Girls basketball AOY

Sterling-led Zama backed up confidence on the court

Zama sophomore point guard Chloe Sterling averaged 24.5 points, 4.2 assists and 5.2 steals to pace the Trojans to 22 wins on the court, their second straight DODEA-Japan tournament title, the championship of the American School In Japan Kanto Classic and the first two games of the Far East Division II tournament before it was canceled after one day.


By DAVE ORNAUER | STARS AND STRIPES Published: March 5, 2020

CAMP ZAMA, Japan – It wasn’t that Zama had any less talent last year than during the just-concluded season, Chloe Sterling and her coach Daisy Hayes said.

The main difference was the confidence they gained by winning the last two tournaments they entered in the 2018-19 season, the DODEA-Japan and Far East Division II tournaments – the first time the Trojans had won either tournament.

It was the main reason, Sterling said, that the Trojans went unbeaten in 23 games on the court, won two tournament titles and the first two games of the truncated Far East Division II Tournament on Okinawa. They’ve won 30 of 31 games on the court dating back to last season.

“We had already done it,” said Sterling, Zama’s sophomore point guard, of the confidence the Trojans brought with them to the court each game.

“Everybody had a job. We all held each other accountable. We knew what we were supposed to do. We worked on those things in practice and executed in during the games.”

The result – a 23-1 record (the only loss a forfeit to Nile C. Kinnick for not having the required 10 practices), Zama’s second straight DODEA-Japan tournament title and the first American School In Japan Kanto Classic title in school history.

Through it all, Sterling averaged 24.5 points per game, 4.2 assists and 5.2 steals, and has earned Stars and Stripes Pacific girls basketball Athlete of the Year honors for the second straight season.

Besides her ability on the court, Sterling has exhibited a “tremendous amount of growth” from last season to this season, Hayes said.

“Determination, hustle, heart and passion and love for the game,” Hayes said of Sterling, adding that she would push her teammates in practice to “pay attention” so they would execute better during games, and would involve her teammates more in games.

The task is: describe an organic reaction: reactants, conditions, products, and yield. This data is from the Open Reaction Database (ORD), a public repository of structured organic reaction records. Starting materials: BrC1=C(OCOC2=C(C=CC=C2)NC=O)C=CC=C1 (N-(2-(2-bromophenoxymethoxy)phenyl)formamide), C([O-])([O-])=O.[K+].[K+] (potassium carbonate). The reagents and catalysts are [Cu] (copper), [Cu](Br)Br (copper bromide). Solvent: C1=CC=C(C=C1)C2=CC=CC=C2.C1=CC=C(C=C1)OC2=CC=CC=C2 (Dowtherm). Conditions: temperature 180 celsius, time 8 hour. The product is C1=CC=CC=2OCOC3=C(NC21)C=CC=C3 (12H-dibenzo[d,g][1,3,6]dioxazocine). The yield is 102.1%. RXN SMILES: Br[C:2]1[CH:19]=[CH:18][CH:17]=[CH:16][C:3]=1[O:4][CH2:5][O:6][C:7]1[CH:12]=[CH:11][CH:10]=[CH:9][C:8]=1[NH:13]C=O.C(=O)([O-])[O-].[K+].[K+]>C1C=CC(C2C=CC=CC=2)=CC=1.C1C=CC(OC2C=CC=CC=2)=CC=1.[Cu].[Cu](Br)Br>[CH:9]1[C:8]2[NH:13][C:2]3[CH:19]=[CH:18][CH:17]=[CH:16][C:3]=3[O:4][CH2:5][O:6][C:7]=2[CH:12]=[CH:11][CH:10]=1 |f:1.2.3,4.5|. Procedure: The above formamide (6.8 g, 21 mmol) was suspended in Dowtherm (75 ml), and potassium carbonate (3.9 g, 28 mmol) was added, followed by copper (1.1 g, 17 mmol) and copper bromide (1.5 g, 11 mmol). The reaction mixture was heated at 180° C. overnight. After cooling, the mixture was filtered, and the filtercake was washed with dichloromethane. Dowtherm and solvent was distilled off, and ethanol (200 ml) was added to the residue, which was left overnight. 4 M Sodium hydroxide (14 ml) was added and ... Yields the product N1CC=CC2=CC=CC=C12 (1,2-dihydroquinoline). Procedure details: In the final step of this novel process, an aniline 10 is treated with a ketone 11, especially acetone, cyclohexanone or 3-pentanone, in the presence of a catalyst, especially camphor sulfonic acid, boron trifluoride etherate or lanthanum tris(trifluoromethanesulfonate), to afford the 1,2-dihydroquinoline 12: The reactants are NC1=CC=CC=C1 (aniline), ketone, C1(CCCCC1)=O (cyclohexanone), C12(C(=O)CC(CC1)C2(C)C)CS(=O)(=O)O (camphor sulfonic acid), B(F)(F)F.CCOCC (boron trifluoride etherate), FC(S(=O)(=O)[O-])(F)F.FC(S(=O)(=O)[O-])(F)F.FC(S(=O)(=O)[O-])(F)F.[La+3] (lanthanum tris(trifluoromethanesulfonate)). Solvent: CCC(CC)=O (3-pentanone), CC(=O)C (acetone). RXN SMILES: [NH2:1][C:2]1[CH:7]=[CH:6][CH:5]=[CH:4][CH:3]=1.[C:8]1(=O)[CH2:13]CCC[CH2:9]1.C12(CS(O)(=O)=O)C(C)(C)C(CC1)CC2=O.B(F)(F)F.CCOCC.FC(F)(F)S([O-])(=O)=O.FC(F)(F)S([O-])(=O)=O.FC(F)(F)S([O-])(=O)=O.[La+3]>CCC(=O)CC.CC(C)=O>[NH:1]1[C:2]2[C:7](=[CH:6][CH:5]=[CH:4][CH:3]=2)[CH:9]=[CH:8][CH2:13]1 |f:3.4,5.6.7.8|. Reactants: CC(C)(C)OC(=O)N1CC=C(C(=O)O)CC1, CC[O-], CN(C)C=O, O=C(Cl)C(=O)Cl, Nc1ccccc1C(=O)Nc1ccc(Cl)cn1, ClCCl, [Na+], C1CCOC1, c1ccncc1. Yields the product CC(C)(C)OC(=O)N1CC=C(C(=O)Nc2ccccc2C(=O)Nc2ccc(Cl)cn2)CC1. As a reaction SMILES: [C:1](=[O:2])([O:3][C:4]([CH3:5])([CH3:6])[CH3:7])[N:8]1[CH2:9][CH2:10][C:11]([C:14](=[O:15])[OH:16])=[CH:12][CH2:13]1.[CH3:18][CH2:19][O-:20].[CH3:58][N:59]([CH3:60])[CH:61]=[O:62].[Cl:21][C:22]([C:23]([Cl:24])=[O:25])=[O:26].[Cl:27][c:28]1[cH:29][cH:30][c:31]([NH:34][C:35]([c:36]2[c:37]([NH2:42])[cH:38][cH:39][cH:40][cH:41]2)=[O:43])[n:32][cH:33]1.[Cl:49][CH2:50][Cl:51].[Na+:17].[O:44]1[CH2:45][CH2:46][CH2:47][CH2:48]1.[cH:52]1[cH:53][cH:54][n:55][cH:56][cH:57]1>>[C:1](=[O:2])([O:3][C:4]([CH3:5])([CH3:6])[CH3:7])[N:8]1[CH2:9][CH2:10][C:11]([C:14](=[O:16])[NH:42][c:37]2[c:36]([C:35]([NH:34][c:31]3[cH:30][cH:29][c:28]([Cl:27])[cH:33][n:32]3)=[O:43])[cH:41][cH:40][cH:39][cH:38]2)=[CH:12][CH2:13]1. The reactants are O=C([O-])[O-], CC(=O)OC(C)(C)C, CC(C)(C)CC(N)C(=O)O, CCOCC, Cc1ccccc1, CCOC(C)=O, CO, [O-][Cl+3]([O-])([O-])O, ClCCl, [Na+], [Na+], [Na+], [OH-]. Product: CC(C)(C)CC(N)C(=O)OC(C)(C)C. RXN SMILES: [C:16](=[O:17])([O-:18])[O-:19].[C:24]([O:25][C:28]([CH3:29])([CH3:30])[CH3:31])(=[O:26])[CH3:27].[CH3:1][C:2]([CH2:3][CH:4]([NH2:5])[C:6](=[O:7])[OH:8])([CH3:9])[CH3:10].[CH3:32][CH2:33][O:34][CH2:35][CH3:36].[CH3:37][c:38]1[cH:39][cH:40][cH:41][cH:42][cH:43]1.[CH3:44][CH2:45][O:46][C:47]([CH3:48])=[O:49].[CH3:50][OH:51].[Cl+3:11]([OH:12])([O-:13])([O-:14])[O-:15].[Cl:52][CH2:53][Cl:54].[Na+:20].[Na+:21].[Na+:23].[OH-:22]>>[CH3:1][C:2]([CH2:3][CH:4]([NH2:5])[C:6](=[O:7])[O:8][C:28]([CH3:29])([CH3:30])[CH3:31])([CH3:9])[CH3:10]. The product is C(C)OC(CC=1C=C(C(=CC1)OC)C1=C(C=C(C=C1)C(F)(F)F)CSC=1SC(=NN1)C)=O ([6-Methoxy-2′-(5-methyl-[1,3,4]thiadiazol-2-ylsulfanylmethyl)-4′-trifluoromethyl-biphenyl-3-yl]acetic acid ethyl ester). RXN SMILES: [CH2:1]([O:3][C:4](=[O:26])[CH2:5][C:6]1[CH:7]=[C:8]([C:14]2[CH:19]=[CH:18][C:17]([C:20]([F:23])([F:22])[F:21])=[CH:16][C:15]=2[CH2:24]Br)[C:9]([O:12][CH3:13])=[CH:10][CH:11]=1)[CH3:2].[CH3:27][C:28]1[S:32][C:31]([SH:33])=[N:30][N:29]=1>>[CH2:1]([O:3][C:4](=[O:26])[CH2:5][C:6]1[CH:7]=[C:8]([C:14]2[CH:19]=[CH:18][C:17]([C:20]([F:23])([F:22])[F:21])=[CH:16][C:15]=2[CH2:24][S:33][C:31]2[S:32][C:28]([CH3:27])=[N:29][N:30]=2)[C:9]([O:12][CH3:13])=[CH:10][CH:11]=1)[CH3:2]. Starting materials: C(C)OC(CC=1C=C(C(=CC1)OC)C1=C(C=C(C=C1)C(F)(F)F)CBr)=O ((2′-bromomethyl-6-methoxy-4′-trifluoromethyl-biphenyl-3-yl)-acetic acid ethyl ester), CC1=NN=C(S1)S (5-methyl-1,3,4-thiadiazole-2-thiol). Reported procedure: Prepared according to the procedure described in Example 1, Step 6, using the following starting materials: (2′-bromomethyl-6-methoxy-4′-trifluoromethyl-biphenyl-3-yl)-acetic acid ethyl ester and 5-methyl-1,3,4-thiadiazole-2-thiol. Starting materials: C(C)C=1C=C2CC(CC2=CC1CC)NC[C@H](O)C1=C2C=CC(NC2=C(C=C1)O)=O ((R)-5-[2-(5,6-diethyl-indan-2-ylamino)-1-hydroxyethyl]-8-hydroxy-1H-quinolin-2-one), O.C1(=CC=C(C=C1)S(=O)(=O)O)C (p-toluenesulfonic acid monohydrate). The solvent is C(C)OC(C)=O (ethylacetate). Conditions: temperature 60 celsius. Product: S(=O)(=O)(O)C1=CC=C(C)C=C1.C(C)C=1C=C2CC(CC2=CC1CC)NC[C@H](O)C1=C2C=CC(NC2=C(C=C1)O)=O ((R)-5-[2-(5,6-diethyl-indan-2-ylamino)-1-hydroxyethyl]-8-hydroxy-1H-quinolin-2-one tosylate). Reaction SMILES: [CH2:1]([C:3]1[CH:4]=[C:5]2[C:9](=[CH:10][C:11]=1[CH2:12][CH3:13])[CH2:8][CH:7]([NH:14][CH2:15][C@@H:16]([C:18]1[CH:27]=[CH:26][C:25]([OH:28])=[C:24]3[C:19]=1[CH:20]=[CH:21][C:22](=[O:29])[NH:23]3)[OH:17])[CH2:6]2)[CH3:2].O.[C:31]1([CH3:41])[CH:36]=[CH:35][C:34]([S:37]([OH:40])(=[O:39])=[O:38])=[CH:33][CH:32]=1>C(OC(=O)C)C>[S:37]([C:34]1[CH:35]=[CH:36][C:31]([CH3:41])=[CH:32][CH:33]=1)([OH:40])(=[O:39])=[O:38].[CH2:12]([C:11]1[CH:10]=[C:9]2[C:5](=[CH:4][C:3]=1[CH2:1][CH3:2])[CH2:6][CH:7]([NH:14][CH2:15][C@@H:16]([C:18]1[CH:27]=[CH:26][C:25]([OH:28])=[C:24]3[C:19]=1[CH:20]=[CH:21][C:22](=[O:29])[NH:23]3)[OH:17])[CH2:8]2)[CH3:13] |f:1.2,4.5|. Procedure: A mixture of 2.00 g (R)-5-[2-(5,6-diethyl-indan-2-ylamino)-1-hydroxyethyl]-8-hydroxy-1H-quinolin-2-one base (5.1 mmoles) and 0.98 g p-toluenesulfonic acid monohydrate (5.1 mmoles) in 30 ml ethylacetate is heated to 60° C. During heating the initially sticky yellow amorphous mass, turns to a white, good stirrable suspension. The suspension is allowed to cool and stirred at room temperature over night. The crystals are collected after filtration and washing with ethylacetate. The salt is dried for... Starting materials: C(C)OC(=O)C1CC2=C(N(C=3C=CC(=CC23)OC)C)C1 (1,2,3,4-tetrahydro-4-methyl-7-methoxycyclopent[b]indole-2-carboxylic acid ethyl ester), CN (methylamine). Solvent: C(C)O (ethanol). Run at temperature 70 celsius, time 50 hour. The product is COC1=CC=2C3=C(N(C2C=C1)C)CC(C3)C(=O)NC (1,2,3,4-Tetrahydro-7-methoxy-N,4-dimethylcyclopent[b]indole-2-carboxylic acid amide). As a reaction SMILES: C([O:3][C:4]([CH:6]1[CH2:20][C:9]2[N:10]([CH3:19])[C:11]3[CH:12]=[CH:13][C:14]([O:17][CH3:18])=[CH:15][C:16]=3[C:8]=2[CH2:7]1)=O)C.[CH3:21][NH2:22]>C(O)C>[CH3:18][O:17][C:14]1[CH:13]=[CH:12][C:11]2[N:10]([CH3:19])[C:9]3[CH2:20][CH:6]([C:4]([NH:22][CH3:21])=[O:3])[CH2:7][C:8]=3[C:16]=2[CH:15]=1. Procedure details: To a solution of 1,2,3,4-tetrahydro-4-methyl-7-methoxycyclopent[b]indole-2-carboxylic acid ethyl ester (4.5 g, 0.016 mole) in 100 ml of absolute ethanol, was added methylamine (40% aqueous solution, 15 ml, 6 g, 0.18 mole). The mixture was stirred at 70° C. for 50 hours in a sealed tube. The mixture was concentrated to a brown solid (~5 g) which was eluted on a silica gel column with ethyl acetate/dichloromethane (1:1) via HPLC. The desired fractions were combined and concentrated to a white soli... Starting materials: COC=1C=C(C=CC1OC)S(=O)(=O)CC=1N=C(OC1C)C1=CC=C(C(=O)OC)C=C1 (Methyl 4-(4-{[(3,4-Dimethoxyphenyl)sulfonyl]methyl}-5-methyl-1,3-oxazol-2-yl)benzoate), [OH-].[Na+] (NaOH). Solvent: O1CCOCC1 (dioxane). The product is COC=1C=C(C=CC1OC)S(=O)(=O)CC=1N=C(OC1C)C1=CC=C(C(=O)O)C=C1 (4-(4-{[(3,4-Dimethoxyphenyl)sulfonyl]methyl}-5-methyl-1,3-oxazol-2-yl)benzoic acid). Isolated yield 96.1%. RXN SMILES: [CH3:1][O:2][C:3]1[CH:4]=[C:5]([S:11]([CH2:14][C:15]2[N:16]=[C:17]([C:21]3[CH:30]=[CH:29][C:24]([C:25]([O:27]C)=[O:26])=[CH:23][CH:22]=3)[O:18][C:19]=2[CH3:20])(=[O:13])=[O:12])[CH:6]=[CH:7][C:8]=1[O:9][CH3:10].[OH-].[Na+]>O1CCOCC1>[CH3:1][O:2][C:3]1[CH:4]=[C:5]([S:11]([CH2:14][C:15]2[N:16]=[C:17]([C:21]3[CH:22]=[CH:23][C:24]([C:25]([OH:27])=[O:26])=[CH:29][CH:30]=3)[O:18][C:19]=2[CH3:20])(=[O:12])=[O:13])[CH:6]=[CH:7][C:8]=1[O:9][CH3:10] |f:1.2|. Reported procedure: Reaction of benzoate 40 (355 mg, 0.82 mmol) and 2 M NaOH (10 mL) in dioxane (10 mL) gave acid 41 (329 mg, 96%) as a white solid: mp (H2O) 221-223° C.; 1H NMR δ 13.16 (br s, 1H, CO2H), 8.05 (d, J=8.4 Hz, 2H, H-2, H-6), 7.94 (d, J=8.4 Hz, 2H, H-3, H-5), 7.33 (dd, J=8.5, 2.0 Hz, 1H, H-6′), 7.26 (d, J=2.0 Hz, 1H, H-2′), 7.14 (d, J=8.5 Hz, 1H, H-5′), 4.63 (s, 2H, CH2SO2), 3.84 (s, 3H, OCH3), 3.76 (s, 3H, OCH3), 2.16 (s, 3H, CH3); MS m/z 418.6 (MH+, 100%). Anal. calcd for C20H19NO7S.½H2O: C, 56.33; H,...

“She would rally her teammates, give them their moment to shine, pass the ball to them, getting her teammates more involved,” Hayes said.

Zama lost five games a season ago, and with each of those defeats, the team would become stronger and more motivated to do better in the next, Hayes and Sterling said.

The same held true of the season-opening forfeit loss, which Sterling said she and her teammates simply flicked aside.

“Everybody knew” that it wasn’t an on-court loss, Sterling said. “That just fueled our fire. The fact that it didn’t get rescheduled made us more motivated.”

Though they didn’t get a chance to finish the Far East tournament and get their shot at repeating that title, Sterling said she and her teammates exited the season believing they were still champions.

It was also her last time in Zama uniform; she and her family leave for Atlanta later this month.

“A banner is materialistic,” Sterling said. “It would have been nice to have, but we didn’t need it. We left those courts and the season with no regrets.”

Stripes Pacific girls basketball All-Far East teams

Division I
Nile C. Kinnick: Ernestina Roberts, Madelyn Gallo; Kadena: Kyleigh Wright, Lydia Rice; Humphreys: Acacia May, Jalynn Knight; Kubasaki: Ari Gieseck; Seisen: Sarah Atanacio; American School Bangkok: Keisharna Lucas, Bua Rojanasoonthon.

Division II
Zama: Chloe Sterling (Player of the Year), Jessica Atkinson, Kirari Smith; Daegu: Bethani Newbold, Jya Van; E.J. King: Avanni Gardner; Robert D. Edgren: Shakayla Ray; Osan: Kennedy Liddell; Matthew C. Perry: Jia Asprer; Christian Academy Japan: Anna Stoesz, Yokota: Emily Taynton.

Twitter: @daveornauer